Guns in America: A critical test for Christians

Our ingenuity for self-deception is inexhaustible
Hannah Moore


Do not envy a violent man or choose any of his ways, 
Proverbs 3:31

As 2013 unfolds, I am shocked at the polarizing effect of gun control debate.  In light of tragedy after tragedy, we still have discussions focusing on political viability, constitutional interpretations, and the prevalence of mental illness.  According to the Children's defense fund, 3721 American children die every year due to gun violence.  We have an epidemic in the United States that is not only treatable, but more importantly preventable

In a nation where we have more gun dealers than McDonald's and more distributors than gas stations, we need the clarity and the fortitude to admit that we have a gun saturated culture that mythologizes gun violence by covering it with constitutional language and the moralistic trappings of redemptive violence.  I do not wish to bemoan the point, but our infatuation with guns and our persistent celebration of gun violence (think movies, media, and our heroes) is not a sign of strength, but of insecurity and sickness.  

I want to make a couple points for your consideration in this manner, particularly for those readers who profess to follow Jesus.

1. The Constitution is a secular document and not sacred.  Although I have a great deal of respect for the constitution and as a law abiding citizen in America, advocate for the enforcement and implementation of  the constitution, I recognize that it is a flawed document and does not come from God or a divine source.  For Christians, we must realize that teachings of Jesus are superior to the guidelines and principles of the constitution.

2. The Second Amendment was written to provide for arming state based militias, not individuals with killing machines.  The understanding of individuals with the right to bear arms was not the interpretation of the second amendment until 2008 after a 1939 ruling gave some expanded rights beyond militias.

3. The rights conferred and inferred at the time of the constitution can not be considered automatically ethical or natural.  At the time of the constitution, citizens could own other individuals.  We would later understand that inferred right as unethical and flawed.  Just because something was conferred as a right does not make it right.  Time and context often have a way of influencing the morality and feasibility of such things.

4. All Rights have responsibilities and limits.  For instance, the first amendment gives the freedom of speech but that is framed by the right of the government to censor speech when national security is at risk (for instance, an Army general can not share military strategies publicly as it endangers the public wellbeing).  The right to bear arms, even if it is seen as a constitutional right, must have responsibilities.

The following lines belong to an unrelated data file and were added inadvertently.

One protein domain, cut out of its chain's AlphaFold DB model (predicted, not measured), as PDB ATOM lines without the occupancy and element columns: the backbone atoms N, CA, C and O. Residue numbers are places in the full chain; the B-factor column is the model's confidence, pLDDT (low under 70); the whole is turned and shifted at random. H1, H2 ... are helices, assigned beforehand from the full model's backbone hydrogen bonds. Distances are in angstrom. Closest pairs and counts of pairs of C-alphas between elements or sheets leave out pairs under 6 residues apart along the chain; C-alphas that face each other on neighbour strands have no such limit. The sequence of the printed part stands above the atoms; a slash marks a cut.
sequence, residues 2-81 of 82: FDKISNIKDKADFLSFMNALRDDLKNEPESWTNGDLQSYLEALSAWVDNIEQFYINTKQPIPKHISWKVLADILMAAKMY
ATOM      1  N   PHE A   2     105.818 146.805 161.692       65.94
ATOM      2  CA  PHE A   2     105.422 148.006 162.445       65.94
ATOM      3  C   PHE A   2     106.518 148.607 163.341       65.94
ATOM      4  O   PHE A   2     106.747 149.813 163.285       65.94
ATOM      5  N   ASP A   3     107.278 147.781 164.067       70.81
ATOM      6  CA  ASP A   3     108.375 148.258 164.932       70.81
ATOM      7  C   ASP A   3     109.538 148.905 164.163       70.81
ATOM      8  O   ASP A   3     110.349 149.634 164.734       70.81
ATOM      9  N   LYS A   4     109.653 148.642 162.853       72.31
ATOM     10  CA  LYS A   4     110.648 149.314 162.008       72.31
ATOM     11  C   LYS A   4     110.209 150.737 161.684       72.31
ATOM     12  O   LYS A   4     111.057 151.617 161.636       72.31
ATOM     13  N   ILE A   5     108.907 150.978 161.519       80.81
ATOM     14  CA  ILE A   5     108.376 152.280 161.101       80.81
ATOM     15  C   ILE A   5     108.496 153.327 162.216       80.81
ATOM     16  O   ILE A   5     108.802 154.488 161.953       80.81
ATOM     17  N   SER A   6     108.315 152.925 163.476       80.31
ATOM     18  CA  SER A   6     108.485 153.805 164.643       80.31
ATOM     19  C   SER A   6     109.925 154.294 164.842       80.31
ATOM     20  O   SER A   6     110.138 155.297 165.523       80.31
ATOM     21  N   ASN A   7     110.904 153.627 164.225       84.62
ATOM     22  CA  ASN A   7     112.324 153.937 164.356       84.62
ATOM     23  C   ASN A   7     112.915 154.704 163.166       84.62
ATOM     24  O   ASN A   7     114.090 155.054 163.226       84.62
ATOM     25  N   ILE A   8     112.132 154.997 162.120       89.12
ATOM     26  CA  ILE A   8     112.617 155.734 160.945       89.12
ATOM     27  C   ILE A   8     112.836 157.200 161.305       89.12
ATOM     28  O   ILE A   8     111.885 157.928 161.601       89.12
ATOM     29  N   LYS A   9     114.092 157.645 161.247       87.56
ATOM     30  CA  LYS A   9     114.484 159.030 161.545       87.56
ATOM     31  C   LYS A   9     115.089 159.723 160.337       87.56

5. The rationale behind the slogan that guns do not kill people, but people kill people is wrong.  The fact is that people with guns are killing people in an epidemic pattern.  People are not killing people with knives, clubs, sticks, poisons, or cars with this kind of prevalence.  Guns are the tool of choice for killing in America.

I share this because I truly believe that how our society deals with gun violence is of critical importance for our future.  If we can not civilly discuss measures of improving our safety and ridding our neighborhoods, schools, malls, movie theaters, and Colleges of potential weapons of mass destruction in the hands of emotionally and mentally stressed individuals, then we demonstrate the ineptitude of our democracy.

We are truly self-deceived as a nation if we ignore our illness and our culture of gun violence. Proof of this is that many among us believe that adding more guns to our streets and neighborhood will make us safer. (Studies have shown that guns in America are 11 times more likely to be used for homicide/suicide than for protection).  As follower of Jesus, we are not to envy the violent and to understand our role as peacemakers.  That peacemaking role was modeled by Jesus and was not demonstrated through violence.  I understand that nearly 2000 years have passed since Jesus uttered his blessing on peacemakers, but his teachings are timeless.  He was living in an oppressed society where violence was an everyday realty.  He understands what it was like to live under a constant threat of violence and death.

I am asking that if you identify yourself as a follower of Jesus that you take time to study his teachings on violence and consider your role as a peacemaker.

Just keep in mind, that every year that you choose not to act to end gun violence, another 3721 children die.

Its time to be the peacemakers we were destined to be!

I pray that you experience a peace that transcends understanding along with a thirst for righteousness and justice that is the authentic mark of God's people!

May God bless you,

Pastor M Traylor